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OAuth 2.0

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OAuth 2.0

  1. 1. Alex Bilbie University of Lincoln @alexbilbie
  2. 2. Story time!
  3. 3. I’m a user of a web service
  4. 4. I own resources on the web service
  5. 5. For example, personal details
  6. 6. These resources are 1 stored on a resource server 2 1. personal details 2. facebook.com
  7. 7. The resource server exposes user resources over an API
  8. 8. I visit a 3rd party web application
  9. 9. The 3rd party web app is called a client
  10. 10. The client wants to 1 use my resources 2 1. 3rd party web app 2. personal details
  11. 11. But the resource server’s API requires user authorisation
  12. 12. How?
  13. 13. Give the client my password
  14. 14. Give the client my password
  15. 15. So what then?
  16. 16. OAuth
  17. 17. “An open protocol to allow secure API authorisation in a simple and standard method from desktop and web applications.” oauth.net
  18. 18. ♥▲
  19. 19. User Authorises Owns Client Resources Accesses
  20. 20. The flow
  21. 21. User clicks “sign in” in the client application
  22. 22. The user is redirected to the resource server and asked to sign in
  23. 23. GET /authorise? response_type=code&client_id=12345&redirect_uri= http://client.tld/ redirect&scope=name,email,birthday HTTP/1.1 Host: resource-server.tld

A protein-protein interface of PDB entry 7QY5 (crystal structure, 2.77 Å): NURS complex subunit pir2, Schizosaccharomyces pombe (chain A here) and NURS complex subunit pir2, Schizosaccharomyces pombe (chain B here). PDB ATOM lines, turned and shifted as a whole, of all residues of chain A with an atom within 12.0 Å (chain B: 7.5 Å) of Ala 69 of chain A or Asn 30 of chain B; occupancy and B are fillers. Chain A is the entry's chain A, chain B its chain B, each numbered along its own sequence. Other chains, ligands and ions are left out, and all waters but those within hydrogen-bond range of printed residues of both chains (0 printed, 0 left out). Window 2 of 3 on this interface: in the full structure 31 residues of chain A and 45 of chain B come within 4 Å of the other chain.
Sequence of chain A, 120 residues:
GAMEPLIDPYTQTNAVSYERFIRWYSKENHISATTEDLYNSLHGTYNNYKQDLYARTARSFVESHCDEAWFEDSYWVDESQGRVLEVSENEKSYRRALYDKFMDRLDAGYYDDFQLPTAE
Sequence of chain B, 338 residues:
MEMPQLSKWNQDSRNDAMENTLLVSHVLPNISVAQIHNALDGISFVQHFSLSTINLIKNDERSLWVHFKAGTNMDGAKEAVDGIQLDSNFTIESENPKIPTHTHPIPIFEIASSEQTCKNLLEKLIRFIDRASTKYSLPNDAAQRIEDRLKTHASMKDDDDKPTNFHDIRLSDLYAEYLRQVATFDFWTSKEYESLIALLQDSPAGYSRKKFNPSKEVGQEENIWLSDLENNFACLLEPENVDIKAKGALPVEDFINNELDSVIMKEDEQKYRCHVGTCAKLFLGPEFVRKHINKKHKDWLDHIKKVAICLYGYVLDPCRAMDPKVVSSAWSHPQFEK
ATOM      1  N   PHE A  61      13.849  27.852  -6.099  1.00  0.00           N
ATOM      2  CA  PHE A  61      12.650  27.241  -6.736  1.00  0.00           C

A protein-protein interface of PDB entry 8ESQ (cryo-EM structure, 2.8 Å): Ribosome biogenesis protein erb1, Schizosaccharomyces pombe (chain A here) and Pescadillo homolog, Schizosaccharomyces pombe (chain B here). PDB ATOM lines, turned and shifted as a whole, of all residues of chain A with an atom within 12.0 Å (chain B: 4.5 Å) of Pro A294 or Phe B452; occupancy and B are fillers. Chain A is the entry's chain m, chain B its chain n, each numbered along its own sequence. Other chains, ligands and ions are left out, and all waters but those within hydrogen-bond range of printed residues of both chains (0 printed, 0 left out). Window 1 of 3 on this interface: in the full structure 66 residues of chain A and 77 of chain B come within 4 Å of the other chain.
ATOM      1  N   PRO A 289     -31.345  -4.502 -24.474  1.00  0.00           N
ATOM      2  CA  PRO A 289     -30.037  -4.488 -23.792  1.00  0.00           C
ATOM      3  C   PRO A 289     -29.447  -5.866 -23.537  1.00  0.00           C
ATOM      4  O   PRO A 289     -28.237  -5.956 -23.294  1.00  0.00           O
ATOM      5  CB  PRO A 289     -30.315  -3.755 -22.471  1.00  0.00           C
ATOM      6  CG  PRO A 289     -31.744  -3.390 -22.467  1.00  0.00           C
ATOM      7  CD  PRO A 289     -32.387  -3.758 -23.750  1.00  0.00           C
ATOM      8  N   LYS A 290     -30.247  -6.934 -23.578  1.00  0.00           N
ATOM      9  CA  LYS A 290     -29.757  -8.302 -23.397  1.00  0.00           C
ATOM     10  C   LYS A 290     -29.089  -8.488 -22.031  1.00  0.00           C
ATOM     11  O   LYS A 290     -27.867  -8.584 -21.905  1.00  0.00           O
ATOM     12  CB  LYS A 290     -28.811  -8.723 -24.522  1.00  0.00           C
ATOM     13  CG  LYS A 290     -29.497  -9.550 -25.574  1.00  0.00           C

24. 24. The resource server clearly tells the user the specific data the client wants to access
  25. 25. User authorises the application and is redirected back to client with a authorisation code in the query string
  26. 26. HTTP/1.1 302 Found Location: http://client.tld/redirect?code=78dsf9sudfo9s
  27. 27. Client exchanges the authorisation code for an access token
  28. 28. POST /token HTTP/1.1 Host: resource-server.tld Content-type: application/x-www-form-urlencoded code=78dsf9sudfo9s&client_id=12345&client_secret =12345&redirect_uri=http://client.tld/redirect
  29. 29. HTTP/1.1 200 OK Content-type: application/json { access_token: “aLKJHskjhda8s13jsi9sis”, valid_until: 1320759526 }
  30. 30. The access token can then be used as authorisation by the client to access the specified resources for a specific length of time
  31. 31. Advantages
  32. 32. No password sharing <- Happy security conscious user
  33. 33. Developers just need to implement a redirect and a POST request <- Happy developers
  34. 34. Users can revoke access tokens for specific clients
  35. 35. Nefarious clients can have their credentials revoked and all associated access tokens destroyed immediately
  36. 36. Currently version 1.0a lncn.eu/giy
  37. 37. Version 2.0 is almost finished lncn.eu/bkw
  38. 38. OAuth 2.0 • Simpler • Requires all communication over SSL • New flows • Better UX
  39. 39. Who’s using OAuth?
  40. 40. v1.0a and v2.0 v1.0a v1.0a v2.0 (prev v1.0a) v2.0 v2.0 (prev v1.0a) v2.0 (prev v1.0a) v2.0
  41. 41. And in HE?
  42. 42. documents people location calendars data.lincoln.ac.uk bibliographic energy printing events
  43. 43. Internal and external authorisation